Notes from What We Learned from Watching Kids with Flamethrowers at SXSWi

What We Learned Watching Kids with Homemade Flamethrowers
#homemadeflamethrowers
#flamethrowr
Mega secret homemade flamethrower music video on YouTube
Hwang (founder ROFLCon, @timhwang, tim at timhwang.com, brosephstalin.com)
Jacobs (@underwaterpeeps, sawyer at underwaterpeoples.com, underwaterpeoples.com)
  • Micro-genres: bodies of content that are specific yet enormous - they just haven’t been seen by anyone
    • A cluster of related work, the majority of which receives less than 50,000 views
      • Examples: slap the bag (drink an entire bag of wine, then slap the bag), dance the whip (2,850 videos), fire in the hole (10,000 videos), kids doing drugs (13,700 of salvia alone)
  • Flamethrowers (1,500 videos: 25.2 hours of video)
    • Kids are building stuff to shoot flames onto other stuff
    • Mostly kids, mostly amateur -- yet the flamerthrowers get huge. Enormous flames.
    • Outside in the backyard, outside on the patio, in a forest, indoors, out the window of a car
    • Team Bonesaw: lighting a cigarette with a flamethrower
    • We’re not seeing a community here (because the same questions get asked over and over again)... just a lot of independent interactions.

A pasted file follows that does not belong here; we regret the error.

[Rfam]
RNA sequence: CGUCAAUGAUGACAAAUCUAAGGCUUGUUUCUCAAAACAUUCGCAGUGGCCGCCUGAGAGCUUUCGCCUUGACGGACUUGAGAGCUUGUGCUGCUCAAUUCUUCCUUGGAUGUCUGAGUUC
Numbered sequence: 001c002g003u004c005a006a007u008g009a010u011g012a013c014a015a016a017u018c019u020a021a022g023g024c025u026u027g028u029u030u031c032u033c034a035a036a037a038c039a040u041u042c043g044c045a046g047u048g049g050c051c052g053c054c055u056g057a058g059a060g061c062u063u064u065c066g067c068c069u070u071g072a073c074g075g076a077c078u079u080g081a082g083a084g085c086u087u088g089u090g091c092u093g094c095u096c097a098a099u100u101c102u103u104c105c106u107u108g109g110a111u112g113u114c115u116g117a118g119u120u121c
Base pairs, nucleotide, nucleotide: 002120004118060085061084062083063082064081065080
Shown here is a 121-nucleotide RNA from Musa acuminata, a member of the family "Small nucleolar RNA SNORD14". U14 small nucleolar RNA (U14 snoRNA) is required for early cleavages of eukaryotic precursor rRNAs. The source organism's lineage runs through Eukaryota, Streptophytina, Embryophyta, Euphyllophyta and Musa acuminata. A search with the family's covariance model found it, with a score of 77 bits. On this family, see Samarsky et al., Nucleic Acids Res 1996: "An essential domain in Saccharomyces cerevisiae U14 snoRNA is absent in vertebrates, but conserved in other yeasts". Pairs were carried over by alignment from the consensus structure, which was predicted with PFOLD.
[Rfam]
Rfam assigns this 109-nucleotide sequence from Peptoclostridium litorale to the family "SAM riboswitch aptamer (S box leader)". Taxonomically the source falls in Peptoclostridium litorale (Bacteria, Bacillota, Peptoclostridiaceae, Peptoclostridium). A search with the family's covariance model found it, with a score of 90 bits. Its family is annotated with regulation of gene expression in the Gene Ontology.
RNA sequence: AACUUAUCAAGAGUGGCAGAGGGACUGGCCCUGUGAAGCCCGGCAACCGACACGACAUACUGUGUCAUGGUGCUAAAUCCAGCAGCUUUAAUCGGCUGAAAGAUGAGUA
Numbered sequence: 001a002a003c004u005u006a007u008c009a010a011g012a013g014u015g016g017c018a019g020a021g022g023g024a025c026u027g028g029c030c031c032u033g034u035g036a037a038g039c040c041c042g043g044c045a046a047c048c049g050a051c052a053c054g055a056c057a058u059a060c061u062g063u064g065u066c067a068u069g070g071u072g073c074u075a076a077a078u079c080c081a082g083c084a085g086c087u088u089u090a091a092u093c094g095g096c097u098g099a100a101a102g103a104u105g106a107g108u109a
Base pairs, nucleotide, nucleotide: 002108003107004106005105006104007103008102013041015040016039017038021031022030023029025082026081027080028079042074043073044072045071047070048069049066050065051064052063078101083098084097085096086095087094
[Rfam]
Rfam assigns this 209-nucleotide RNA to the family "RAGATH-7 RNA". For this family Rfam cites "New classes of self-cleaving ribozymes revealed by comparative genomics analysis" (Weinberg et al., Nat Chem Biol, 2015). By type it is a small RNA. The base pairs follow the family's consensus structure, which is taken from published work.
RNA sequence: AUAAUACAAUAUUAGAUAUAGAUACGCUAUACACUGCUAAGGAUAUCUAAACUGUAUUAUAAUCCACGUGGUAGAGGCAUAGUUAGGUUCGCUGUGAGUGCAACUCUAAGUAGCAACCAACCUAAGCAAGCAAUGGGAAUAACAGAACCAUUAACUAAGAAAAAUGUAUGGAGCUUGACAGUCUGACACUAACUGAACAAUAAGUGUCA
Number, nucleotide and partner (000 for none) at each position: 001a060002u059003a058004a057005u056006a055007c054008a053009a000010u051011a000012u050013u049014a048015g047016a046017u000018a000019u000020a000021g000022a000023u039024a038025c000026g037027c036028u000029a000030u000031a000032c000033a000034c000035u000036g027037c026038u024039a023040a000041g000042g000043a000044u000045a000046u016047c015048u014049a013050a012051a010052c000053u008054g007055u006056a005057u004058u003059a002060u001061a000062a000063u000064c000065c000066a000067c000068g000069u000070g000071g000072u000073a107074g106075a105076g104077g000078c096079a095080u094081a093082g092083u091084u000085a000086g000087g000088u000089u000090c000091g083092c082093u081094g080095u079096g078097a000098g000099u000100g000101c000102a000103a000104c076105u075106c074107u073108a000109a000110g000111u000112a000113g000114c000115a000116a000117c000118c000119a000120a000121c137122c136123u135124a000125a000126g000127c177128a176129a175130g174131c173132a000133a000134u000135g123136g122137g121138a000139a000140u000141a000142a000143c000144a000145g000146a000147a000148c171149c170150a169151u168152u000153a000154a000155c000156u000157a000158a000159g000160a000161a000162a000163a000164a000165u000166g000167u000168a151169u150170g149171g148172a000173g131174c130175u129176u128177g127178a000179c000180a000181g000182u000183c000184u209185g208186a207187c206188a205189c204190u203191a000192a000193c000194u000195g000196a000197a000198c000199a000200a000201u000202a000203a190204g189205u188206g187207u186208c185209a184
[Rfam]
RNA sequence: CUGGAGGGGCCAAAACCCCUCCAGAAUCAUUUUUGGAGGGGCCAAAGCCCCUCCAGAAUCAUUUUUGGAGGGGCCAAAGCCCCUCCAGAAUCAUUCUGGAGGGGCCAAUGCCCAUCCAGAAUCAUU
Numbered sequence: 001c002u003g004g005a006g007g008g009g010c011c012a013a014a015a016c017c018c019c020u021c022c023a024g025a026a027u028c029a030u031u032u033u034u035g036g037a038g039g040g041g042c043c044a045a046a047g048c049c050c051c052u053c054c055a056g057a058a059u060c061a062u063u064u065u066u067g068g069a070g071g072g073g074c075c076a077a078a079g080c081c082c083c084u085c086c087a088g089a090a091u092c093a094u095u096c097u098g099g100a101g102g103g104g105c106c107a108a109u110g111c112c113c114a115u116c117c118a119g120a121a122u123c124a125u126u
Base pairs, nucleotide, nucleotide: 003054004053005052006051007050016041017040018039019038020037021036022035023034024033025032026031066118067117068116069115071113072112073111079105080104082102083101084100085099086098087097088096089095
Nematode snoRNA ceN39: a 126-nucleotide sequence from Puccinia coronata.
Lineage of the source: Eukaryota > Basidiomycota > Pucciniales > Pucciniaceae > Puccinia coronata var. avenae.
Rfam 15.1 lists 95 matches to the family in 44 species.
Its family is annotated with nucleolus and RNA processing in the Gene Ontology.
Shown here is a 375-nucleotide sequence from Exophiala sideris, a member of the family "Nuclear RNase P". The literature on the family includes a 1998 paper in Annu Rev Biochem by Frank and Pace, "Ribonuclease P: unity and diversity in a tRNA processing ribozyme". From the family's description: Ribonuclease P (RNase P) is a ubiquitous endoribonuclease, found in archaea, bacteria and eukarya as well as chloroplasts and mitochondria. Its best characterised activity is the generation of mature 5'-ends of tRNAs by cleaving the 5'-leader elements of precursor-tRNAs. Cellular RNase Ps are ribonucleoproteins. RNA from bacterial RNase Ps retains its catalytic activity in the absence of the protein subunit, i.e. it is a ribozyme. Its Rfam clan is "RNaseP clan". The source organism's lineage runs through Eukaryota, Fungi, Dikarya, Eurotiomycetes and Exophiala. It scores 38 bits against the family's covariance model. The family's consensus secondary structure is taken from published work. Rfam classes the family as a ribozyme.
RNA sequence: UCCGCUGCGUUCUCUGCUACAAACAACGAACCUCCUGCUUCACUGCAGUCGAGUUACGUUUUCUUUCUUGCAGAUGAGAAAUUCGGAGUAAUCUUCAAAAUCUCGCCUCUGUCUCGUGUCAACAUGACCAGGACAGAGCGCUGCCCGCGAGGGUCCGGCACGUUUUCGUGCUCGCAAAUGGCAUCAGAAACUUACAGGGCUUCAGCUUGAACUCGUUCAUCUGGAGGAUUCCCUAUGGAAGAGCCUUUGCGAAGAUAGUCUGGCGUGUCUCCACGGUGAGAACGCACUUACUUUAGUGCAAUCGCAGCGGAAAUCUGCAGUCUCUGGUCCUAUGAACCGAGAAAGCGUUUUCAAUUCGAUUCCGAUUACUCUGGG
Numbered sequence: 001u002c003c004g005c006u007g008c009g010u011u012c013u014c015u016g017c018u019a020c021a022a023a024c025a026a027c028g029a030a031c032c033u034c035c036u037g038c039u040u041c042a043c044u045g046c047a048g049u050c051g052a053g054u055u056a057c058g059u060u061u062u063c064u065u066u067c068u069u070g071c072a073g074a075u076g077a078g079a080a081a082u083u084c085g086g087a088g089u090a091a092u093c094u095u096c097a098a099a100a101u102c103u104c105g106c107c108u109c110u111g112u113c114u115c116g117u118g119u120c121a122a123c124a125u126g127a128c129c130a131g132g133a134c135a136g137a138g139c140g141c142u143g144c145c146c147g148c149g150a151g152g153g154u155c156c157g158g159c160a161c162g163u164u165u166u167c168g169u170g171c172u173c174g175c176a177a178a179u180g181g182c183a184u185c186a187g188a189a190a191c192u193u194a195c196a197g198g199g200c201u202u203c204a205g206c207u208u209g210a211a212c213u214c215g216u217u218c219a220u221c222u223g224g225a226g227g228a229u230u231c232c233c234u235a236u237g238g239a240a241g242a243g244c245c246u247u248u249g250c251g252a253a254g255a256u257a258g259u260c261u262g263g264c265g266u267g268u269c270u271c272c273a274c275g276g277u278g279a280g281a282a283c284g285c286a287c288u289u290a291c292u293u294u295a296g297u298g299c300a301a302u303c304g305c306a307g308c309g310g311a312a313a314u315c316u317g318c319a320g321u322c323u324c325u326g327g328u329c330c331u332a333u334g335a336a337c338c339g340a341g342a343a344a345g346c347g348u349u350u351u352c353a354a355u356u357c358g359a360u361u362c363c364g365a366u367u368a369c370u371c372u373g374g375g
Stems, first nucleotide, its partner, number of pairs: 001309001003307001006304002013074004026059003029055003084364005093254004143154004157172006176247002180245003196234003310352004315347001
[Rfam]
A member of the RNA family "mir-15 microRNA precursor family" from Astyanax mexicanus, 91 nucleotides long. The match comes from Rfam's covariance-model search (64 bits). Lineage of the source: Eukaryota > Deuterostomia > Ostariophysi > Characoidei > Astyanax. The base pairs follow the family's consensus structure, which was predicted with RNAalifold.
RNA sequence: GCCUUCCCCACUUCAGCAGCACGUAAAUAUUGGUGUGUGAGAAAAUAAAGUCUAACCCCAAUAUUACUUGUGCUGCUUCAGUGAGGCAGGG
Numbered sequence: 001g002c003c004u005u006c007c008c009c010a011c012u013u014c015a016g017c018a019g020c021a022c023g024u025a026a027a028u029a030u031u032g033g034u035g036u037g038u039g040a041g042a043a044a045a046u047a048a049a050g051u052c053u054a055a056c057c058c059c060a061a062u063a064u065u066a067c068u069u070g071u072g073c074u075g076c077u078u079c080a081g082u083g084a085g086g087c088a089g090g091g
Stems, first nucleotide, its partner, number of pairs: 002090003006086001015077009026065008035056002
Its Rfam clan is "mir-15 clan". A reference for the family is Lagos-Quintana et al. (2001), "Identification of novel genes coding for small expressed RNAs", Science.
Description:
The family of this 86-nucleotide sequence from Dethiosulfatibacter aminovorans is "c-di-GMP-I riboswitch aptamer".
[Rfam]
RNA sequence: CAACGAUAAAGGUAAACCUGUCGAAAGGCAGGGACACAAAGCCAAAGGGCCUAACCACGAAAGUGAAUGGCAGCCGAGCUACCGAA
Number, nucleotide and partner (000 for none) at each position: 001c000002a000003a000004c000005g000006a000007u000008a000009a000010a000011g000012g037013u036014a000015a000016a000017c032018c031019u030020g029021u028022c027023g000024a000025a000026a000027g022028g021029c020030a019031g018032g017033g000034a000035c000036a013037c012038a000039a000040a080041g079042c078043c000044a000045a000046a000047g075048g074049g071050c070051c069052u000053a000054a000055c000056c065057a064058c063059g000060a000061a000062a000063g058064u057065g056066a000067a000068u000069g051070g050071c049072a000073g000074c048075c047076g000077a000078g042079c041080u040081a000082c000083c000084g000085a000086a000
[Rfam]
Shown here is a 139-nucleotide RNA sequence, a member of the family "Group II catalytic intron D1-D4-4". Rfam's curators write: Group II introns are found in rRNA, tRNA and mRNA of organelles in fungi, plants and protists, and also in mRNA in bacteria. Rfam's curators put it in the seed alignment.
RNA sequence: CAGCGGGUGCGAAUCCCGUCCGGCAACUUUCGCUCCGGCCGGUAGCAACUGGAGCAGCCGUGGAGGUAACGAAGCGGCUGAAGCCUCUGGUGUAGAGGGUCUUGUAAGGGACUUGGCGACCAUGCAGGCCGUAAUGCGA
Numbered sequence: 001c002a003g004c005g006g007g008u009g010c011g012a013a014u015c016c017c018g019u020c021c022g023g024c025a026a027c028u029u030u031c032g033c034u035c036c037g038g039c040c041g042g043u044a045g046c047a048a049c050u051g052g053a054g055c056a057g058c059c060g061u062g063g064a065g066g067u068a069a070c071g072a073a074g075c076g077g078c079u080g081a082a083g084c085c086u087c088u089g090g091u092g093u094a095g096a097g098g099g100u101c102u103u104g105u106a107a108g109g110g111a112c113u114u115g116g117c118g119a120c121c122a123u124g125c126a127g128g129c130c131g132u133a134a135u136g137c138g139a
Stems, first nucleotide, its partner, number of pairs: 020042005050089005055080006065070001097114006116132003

• So What?
    • the flamethrower example is the dark matter of youtube. 
    • 100,000,000 videos on youtube
    • what is actually going on inside the long tail of content? Who really looks at it?
    • micro-genres are the primordial soup of internet culture
    • ambient, historical archive on our time: continually capturing ourselves in a very genuine, amateur way for the foreseeable future. 
      • How valuable would it have been for researchers to have ambient, historical archive of videos of human behavior for the last 200 years?
    • And yet... Under Threat
  • What’s the threat?
    • Who pours the money into support platforms like YouTube?
      • The Platforms themselves. They provide the supply space for micro-genres.
      • Brands and Businesses: they use the platforms to spread their message. This is the demand element that supports the aggregators.
    • Platforms
      • We’re increasingly surrounded by devices to capture, collect, and put online data. It’s easier to transfer it, can be done at a higher rate (2G -> 3G -> 4G). This is causing an exponential growth in content
      • The monetizable content is growing an a linear rate, while all the rest of the content is growing at an exponential rate.
      • It takes a lot of resources and time to generate the monetizable content. It’s easier and easier to get the other content.
    • Brands and Business
      • Internet Celebrities